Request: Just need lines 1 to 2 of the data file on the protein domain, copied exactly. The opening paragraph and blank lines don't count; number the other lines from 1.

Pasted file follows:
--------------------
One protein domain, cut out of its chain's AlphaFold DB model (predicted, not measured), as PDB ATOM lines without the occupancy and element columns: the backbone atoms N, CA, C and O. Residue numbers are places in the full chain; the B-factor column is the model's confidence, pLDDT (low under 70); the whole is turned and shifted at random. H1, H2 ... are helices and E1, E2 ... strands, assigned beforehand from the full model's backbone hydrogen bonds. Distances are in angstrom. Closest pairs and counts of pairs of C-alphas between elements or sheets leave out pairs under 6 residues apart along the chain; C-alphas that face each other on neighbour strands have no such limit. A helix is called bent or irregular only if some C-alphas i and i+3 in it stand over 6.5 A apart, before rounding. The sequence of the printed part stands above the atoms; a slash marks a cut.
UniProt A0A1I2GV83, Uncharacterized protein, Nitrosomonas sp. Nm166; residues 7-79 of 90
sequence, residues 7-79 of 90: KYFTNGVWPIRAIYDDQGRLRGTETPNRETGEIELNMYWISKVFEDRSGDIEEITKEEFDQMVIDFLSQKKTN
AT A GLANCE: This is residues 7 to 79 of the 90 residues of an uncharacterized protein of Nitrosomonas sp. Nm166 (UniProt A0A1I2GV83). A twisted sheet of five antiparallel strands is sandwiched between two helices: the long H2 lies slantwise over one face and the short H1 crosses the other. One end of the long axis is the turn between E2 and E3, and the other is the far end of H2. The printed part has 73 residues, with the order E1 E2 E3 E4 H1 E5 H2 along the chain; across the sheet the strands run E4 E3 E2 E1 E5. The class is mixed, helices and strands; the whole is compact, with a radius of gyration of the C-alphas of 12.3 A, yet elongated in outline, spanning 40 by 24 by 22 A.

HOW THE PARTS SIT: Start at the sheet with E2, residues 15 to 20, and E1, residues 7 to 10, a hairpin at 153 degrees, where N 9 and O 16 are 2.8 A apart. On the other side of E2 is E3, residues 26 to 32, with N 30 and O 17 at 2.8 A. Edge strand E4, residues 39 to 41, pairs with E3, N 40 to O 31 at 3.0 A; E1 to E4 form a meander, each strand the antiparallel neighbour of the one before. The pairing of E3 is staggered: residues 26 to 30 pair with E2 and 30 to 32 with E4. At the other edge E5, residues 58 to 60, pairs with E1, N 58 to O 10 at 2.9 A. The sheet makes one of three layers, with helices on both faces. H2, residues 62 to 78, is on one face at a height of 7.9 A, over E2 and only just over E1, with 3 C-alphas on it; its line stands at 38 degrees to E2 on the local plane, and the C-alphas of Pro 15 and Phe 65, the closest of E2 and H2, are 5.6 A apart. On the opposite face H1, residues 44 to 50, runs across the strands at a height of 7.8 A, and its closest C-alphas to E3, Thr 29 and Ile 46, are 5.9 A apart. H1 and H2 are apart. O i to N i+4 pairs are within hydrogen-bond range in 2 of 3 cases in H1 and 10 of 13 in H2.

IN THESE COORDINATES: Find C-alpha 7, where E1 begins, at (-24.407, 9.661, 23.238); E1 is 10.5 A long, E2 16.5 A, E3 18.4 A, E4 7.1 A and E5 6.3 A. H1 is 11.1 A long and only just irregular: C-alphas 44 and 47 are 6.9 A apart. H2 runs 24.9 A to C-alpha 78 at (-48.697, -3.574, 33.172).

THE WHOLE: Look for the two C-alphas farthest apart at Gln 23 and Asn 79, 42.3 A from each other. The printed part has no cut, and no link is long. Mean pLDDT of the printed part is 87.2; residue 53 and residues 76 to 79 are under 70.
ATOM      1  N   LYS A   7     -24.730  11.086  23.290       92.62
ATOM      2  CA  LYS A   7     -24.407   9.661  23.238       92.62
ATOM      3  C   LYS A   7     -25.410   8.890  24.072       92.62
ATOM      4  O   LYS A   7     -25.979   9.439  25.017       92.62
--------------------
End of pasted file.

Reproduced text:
UniProt A0A1I2GV83, Uncharacterized protein, Nitrosomonas sp. Nm166; residues 7-79 of 90
sequence, residues 7-79 of 90: KYFTNGVWPIRAIYDDQGRLRGTETPNRETGEIELNMYWISKVFEDRSGDIEEITKEEFDQMVIDFLSQKKTN